G.Skill RipjawsX DDR3 1866MHz 8GB Memory Kit Review
Andy Ruffell / 6 years ago
We’re currently at a time where the selection of memory available to a consumer is at its highest peak ever which makes buying a tough decision. G.Skill have tried to make things a little bit easier, by offering great performance sets for low prices to give something to the consumer that other brands can’t come close to.
This has been the case for the entire G.Skill product catalogue with memory ranging in size and speed but having one very similar point in common; the price. That’s why you’ll now find 8GB G.Skill kits priced so competitively that it rivals other brands and their slower 4GB module kits.
Today we’re taking a look at a 1866MHz 8GB kit which should be more than ample for the majority of users, so lets get stuck in and see what this particular RipjawsX memory module kit can do.
Just like the RipjawsX kit we’ve seen before, these are sporting the red low profile heatspreaders which should look great when installing into some of the top AMD or Intel boards on the market, such as the Maximus IV Extreme-Z or Crosshair V as the colours will match up extremely well, especially with the black PCB of the modules too.
Taking a closer look at this sticker we find the kit is a 14900 speed kit, consisting of 2x4GB modules which run at 1866MHz with timings of 9-10-9-28 and operate at 1.5V. This sticker also acts as your warranty and if removed will void any warranty that the modules may have.
- Asus Maximus IV Extreme-Z
- Intel Core i7 2600k
- Gigabyte GeForce GTX 580 SOC
- Corsair H80
- Corsahir HX1050W
- Kingston V+100 128GB SSD
- Lian Li T60
Looking at the stock performance of this memory, we were quite surprised with the figures for an 1866MHz kit. AIDA64 gave us a read speed of 19824 MB/s, whilst the write speed was 17945 MB/s, copy speed was 21387 MB/s and a memory latency of 44.6ns.
The figures that we received at stock were very impressive and we were keen to see if it lived up to the hype that other RipjawsX kits have received in the past, in terms of overclocking.
As said, G.Skill modules have always been quite delectable when raising the speed and performance so we were very keen to see if this kit could follow suit for those wanting a little bit more performance from their purchase.
We managed to get this memory from its stock speed of 1866MHz to a stonking 1978MHz which is fantastic considering we kept the timings and voltages at their default stock levels. We then continued to run AIDA64 to see how the overclock had impacted the memory in terms of read, write, and copy speeds including latency.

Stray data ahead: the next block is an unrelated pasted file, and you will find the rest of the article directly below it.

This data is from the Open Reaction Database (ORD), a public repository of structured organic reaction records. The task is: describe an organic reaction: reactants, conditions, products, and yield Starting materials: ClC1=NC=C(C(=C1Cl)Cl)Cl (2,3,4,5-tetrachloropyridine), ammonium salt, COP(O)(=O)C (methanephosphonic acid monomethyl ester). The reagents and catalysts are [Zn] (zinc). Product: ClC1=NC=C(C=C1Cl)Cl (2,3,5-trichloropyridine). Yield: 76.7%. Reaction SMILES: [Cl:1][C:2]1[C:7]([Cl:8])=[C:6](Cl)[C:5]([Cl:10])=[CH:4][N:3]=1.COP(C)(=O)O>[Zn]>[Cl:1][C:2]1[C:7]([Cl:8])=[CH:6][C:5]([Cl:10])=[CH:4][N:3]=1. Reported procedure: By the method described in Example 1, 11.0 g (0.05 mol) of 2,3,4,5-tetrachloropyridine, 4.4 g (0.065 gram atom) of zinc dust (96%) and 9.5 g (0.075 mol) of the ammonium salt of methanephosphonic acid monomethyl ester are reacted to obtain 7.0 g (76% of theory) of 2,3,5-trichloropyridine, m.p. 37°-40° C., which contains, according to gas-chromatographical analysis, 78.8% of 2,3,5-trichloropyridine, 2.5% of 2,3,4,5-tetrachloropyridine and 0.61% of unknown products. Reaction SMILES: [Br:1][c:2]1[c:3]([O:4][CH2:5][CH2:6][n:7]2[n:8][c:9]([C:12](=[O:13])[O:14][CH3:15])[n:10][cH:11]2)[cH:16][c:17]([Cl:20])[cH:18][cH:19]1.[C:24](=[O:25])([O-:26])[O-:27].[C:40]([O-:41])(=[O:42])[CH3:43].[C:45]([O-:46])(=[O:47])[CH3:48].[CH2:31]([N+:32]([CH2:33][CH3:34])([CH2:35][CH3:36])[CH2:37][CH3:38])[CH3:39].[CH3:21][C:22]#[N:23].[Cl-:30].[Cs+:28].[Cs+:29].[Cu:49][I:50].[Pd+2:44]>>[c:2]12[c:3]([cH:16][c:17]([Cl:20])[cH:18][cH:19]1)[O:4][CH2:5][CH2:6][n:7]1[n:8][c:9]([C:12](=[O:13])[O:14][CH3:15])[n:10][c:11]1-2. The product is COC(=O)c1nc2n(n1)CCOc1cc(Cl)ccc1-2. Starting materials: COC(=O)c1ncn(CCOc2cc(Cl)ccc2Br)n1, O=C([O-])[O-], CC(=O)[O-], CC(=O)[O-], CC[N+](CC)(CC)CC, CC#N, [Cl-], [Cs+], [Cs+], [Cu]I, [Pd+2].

Going back to AIDA64 to see how things have changed, we found the read speed has increased to 20252 MB/s, the write speed had jumped ever so slightly to 17982 MB/s and the copy speed showed up with 21578 MB/s. Taking a look at the memory latency, the overclock helped bring it down to 43.2ns.
So it seems that G.Skill has done it again. The overall performance speaks for itself and when looking at the way the set overclocked and the performance afterwards, it’s clear that this is definitely a kit to buy. When overclocking, it seemed that this memory didn’t want to stop and found us anxiously waiting to see where it would end up.
1978MHz seemed to be the golden number when using stock timings and voltages, and we find that overclocking in this way is the best way to gain extra performance. From increasing the voltage and loosening the timings, we’re sure that 2000MHz + is achievable but the majority of users are uncomfortable in increasing voltages.
The bottom line is that we can’t fault this particular set of modules, as they offer an extreme look, extreme performance but a value price tag and who can really grumble at that? Having the close neck performance to 2133MHz kits and having some headroom for overclocking shows that G.Skill are still as good as ever and will continue to be as they slowly take the market by storm.